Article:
Paul Jossmann (1891-1978) had been an Adjunct Professor (Privatdozent) at Bonhoeffer’s clinic since 1929 and one of Bonhoeffer’s most experienced and indispensable coworkers. His working contract was prolonged until December 1935 (Gerrens, 2001), when the Nuernberg Race Laws had been enacted. Thereafter, he had to seek refuge in the United States with a letter of recommendation from Bonhoeffer (July 11, 1938), but it took him quite a while to receive a position as an advisory neurologist at the Boston University Medical School and in the Veterans Administration neurology service.
Fred (“Fredy“) Quadfasel (1902-1981) was a resident in Frankfurt/Main during 1925/1926 in the clinic of Kurt Goldstein, who in turn had been a former coworker of Carl Wernicke (1848-1905) but Goldstein’s direct contact with Wernicke must have been mostly as a student and for a very short time as his assistant (Quadfasel, 1968). Quadfasel, at the Charitè Hospital Berlin under Bonhoeffer since 1928, had been imprisoned for opposition to the NS regime in November 1934 and was sentenced to two months in jail in February 1935 (Quadfasel, n.d.), before deciding to leave Germany and seeking refuge in the United States. There, he joined the Boston Veterans Administration and was appointed head of the neurological department in 1947 (his impact will be discussed later).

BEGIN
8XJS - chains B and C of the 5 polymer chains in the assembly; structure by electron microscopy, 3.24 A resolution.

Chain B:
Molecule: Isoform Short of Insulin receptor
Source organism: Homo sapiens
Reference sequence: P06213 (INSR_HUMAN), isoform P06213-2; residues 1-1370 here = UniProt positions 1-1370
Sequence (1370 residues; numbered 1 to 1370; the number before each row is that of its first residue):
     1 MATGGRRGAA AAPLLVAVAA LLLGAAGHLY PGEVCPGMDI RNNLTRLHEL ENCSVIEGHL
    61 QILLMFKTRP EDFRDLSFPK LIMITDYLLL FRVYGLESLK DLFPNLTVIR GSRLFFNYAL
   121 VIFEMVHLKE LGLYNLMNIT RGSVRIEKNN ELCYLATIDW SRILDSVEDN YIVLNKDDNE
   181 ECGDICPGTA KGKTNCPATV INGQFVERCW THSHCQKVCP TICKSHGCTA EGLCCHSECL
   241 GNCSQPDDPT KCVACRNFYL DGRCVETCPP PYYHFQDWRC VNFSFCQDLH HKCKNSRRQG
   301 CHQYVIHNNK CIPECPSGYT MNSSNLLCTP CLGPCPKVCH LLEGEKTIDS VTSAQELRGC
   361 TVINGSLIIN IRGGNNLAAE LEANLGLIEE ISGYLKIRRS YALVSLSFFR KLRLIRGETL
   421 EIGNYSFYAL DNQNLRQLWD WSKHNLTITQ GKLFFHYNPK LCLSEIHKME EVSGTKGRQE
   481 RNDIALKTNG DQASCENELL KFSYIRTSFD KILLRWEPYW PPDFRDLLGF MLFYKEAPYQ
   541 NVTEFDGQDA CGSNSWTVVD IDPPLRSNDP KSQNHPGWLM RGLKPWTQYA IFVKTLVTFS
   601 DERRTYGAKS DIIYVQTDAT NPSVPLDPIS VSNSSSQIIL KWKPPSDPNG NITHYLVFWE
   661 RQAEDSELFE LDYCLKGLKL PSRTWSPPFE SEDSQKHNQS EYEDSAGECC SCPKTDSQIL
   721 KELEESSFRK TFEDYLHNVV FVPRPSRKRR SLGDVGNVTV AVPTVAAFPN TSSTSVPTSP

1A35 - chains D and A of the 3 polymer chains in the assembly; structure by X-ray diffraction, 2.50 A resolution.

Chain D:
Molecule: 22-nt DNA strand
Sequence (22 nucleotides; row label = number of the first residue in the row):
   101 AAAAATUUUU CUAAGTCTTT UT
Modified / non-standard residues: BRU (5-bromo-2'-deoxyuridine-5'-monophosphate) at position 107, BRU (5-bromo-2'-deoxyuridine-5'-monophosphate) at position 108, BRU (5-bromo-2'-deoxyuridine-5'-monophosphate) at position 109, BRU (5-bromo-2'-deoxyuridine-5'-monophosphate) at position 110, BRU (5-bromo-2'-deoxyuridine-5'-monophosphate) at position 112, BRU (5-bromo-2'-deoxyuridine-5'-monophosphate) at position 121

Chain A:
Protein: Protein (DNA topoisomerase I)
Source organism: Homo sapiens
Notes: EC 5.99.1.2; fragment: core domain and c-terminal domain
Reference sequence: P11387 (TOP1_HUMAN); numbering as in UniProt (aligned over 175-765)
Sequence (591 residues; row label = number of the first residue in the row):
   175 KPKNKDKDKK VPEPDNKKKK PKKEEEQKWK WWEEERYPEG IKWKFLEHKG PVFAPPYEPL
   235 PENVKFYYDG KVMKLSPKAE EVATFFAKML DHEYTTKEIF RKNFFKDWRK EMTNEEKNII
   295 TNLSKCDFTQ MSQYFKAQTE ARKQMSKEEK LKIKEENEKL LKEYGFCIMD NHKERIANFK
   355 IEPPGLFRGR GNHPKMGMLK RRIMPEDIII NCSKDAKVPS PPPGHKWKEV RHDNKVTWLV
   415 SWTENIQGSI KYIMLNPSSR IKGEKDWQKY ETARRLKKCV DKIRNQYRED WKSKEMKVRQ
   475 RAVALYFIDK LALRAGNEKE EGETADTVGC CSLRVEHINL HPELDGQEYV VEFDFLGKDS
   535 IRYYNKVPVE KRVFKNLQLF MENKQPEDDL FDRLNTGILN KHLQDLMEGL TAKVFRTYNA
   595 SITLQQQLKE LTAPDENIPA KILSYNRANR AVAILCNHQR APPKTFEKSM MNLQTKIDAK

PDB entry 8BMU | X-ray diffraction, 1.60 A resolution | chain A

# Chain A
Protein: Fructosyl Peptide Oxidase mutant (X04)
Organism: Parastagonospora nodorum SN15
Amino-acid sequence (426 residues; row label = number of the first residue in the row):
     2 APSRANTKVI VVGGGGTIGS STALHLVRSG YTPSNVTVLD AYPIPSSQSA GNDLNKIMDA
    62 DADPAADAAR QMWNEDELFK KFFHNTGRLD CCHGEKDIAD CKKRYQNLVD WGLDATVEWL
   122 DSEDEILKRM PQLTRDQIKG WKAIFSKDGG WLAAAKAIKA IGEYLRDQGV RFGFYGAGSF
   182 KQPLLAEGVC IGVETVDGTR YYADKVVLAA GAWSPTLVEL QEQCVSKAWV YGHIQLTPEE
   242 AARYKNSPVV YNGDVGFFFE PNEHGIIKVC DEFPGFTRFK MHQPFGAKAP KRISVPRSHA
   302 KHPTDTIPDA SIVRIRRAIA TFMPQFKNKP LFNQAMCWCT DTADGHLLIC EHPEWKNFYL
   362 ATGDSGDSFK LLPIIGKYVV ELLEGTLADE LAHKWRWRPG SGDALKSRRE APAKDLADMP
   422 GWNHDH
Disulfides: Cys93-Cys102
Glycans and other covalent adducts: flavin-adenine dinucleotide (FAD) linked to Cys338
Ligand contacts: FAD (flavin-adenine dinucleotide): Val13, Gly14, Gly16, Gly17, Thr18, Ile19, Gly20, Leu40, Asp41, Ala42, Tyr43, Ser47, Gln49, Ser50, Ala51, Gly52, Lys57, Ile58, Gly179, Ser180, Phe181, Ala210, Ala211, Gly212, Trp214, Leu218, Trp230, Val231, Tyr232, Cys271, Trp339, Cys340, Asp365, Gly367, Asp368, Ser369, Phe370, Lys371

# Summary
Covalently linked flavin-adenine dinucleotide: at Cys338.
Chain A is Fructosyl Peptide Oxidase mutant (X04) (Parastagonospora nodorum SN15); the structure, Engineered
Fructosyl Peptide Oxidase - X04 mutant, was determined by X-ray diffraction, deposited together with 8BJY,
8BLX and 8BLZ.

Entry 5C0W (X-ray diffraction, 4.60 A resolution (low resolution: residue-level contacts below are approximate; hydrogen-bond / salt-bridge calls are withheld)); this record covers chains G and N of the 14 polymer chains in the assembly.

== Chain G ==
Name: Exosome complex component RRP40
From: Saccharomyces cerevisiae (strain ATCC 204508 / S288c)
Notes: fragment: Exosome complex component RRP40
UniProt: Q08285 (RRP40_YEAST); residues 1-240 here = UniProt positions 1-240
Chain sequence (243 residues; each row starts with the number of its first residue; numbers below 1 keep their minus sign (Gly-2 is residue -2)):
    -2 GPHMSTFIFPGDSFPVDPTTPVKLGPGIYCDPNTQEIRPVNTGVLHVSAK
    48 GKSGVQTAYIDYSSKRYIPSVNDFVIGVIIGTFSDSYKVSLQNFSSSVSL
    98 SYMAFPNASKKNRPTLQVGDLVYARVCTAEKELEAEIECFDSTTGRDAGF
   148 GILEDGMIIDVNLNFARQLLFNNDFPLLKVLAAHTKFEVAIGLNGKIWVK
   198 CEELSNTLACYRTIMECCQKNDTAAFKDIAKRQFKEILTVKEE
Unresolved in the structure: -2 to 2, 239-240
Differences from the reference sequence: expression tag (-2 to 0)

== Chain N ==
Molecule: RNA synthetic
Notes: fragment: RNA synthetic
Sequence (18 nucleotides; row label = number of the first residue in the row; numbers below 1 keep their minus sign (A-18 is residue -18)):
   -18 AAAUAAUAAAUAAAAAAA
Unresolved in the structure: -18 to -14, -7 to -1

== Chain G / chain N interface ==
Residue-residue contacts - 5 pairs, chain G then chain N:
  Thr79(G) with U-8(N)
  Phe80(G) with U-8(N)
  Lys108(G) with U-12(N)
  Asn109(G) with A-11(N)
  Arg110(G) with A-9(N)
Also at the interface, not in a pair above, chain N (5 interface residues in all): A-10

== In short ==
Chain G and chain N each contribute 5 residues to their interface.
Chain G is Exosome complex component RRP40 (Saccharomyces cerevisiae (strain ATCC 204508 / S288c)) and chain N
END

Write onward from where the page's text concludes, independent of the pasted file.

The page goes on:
Karl Birnbaum and Franz Josef Kallmann
Two more of Bonhoeffer’s former psychiatric collaborators had been expelled from their positions before 1933. Bonhoeffer, through his letters of recommendation to American colleagues facilitated their emigration. However, Prof. Karl Birnbaum (1878-1950) was not allowed to practice due to his lack of a medical license, while Prof. Franz Josef Kallmann (1897-1965) came to lead the Genetics Laboratory of the New York State Psychiatric Institute at Columbia University between 1938 and 1961.